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The Under-Reported Epidemic of Missing Indigenous Women in America

There is a horrific epidemic occurring as we speak, and unfortunately, not many people talk about it. Missing and Murdered Indigenous People and Women is a phenomenon that has struck states such as Wyoming heavily. This is a movement that creates awareness of the immense amount of Indigenous people that go missed and are murdered in America and demands further and more actions in response to these cases.

The movement has great passion due to its severity, and yet has not received much media coverage. The response to cases of indigenous people who go missing or have been murdered, has displayed a pattern in lack of awareness, coverage, and justice.

In recent months there has been a horrific missing person case. Gabby Petitio is a woman who disturbingly went missing in Wyoming on September 11, 2021, while cross-country road tripping. Her body was found about one to two weeks later. It is likely that you have heard about this case, because it swept the nation and captured much attention, included those from media outlets.

With the tragedy of Petito’s case, and the massive response that it caused, it begs the question; Why was there a difference in media coverage between Petito’s case and the cases of indigenous women? The drastic polarity in these responses is hard to deny. Many feel it is due to underlying racism and the public’s importance and valued attention being weighed towards a white woman going missing. While it does not take away the horror and deep sadness of Gabby’s story, there also lies in importance in the stories of hundreds of missing indigenous peoples.

One valuable source of information and statistics on this issue is found in a report given by the task force of Missing and Murdered Indigenous People. It is the Missing and Murdered Indigenous People: Statewide Report Wyoming. The report will be attached at the bottom of the article.

In the way Gabby’s life was honored and the case was known, it is important that we share the same recognition for indigenous women that have gone missing in recent years.

Jade Wagon

Jade Wagon, 23, was a resident on the Wind River Reservation. Her body was found weeks after she had been missing. While the family believes she had been murdered and there was foul play involved, the police report claims she died from hypothermia and drugs.

Kiana Klomp
See third picture for Kiana Klomp

Kiana Klomp is 17 and has been missing for a year and a half. She ran away from home and ended up being seen with a man who is claimed to be a sexual predator. She was a member of the Tlingit Tribe.

Hanna Harris

Hanna Harris, a member of the Northern Cheyenne Nation, was a woman who had been raped and murdered in 2013. Her birthday, May 5, was made the national day of Missing and Murdered Indigenous Women.

Khadijah Britton

Round Valley Tribe Member, Khadijah Britton who was 23, was said to have been abducted and forced into a car by her ex-boyfriend at gunpoint. She was last seen in 2018.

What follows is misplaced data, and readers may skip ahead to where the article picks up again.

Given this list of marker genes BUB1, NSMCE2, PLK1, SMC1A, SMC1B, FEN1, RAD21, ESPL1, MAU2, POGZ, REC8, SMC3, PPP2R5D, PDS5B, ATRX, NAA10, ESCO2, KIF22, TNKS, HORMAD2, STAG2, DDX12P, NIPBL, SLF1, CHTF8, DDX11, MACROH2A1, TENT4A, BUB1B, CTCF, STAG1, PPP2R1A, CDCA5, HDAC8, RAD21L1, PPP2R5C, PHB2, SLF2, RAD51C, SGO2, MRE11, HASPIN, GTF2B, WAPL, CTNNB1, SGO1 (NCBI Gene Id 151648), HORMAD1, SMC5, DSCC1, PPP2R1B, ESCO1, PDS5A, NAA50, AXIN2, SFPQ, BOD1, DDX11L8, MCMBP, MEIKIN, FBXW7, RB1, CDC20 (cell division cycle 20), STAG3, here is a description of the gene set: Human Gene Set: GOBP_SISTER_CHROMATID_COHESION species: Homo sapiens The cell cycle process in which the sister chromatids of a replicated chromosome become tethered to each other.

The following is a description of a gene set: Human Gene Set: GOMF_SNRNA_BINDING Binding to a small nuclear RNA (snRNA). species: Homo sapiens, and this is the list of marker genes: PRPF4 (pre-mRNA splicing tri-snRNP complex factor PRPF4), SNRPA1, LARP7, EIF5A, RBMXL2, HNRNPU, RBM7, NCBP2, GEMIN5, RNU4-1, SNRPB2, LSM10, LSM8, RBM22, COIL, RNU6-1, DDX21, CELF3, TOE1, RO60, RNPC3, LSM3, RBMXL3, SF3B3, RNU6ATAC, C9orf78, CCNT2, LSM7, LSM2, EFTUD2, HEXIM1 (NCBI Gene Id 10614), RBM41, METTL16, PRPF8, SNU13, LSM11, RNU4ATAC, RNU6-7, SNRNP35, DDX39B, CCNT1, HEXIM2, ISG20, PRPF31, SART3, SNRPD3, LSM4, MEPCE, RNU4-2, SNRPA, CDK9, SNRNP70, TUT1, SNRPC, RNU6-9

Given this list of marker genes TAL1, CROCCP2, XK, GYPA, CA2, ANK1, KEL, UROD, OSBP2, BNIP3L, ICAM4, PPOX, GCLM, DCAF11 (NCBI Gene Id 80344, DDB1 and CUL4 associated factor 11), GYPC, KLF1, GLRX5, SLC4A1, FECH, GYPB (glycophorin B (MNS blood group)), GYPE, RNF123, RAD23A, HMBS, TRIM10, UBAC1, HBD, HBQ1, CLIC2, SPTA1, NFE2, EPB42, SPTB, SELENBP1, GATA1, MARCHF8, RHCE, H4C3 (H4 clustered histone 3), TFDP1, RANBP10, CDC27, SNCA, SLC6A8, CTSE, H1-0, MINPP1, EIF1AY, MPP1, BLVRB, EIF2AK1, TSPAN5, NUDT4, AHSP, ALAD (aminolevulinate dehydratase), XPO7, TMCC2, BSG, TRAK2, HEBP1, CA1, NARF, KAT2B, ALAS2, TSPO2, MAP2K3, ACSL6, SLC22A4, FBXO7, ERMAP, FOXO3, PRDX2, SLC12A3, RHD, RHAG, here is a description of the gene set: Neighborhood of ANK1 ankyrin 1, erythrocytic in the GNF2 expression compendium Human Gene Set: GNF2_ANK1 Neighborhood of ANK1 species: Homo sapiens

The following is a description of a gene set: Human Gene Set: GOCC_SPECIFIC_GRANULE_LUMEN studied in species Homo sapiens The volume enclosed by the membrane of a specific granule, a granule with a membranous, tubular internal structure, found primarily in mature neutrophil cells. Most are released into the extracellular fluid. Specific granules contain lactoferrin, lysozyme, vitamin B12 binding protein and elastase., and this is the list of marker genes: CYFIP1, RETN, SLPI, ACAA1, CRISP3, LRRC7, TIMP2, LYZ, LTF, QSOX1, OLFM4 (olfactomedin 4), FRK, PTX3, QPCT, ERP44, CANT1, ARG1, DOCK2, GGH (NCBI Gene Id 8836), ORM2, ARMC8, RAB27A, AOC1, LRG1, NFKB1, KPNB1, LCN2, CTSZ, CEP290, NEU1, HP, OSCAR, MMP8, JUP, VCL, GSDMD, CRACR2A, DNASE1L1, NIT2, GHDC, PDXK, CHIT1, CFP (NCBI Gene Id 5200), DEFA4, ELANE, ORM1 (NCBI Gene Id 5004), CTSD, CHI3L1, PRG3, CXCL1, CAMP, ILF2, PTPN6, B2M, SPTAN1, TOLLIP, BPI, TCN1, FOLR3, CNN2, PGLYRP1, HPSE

Ashley Loring Heavyrunner

Ashley was a member of the Blackfeet Indian Reservation and went missing on June 5, 2017. She was 20 at the time, and her whereabouts are still unknown. Someone claimed they saw a woman running from a vehicle the night of her disappearance. Family members then found items claimed to be Ashley’s in the same area of the incident. Her family insists on large mismanagement of evidence and a lack of effort. There is an annual walk in honor of Ashley.

Olivia Lone bear

Olivia was 32 and went missing at Fort Berthold Indian Reservation in North Dakota. She was last seen in 2017 leaving a bar with friends. Her car was found submerged under a lake after she had been determined missing for many days. Her death was ruled unknown.

Selena Not Afraid

Selena, 16, was a member of the Crow Nation and Nakota Nation. She was last seen at a rest stop on I-90 on January 1, 2020. She was stranded with a friend at the rest stop and had wandered off, resulting in hypothermia and unfortunately passing. She was missing for 13 days.

Here is a link to the Missing and Murdered Indigenous People: Statewide Report Wyoming:

https://drive.google.com/file/d/1lGNNwqfkEAazq7xyNPjm6DJcOReN9SrC/view

Citations

Cavallier, Andrea. “Missing and Murdered Indigenous Women Featured in Dateline NBC’s Missing in America and Cold Case Spotlight.” NBCNews.com, NBCUniversal News Group, 23 Sept. 2021, https://www.nbcnews.com/dateline/in-the-news/look-missing-murdered-indigenous-women-featured-dateline-nbc-s-missing-n1277762.

“Families of Missing and Murdered Native Women Ask: ‘Where’s the Attention for Ours?’.” The Guardian, Guardian News and Media, 24 Sept. 2021, https://www.theguardian.com/us-news/2021/sep/24/native-american-women-missing-murdered-media.

A second-year student studying Marketing with a minor in Graphic Design, from the suburbs outside of Philly. She is passionate about art and fashion, and loves spending time on campus drinking coffee, listening to music, and making memories with friends.
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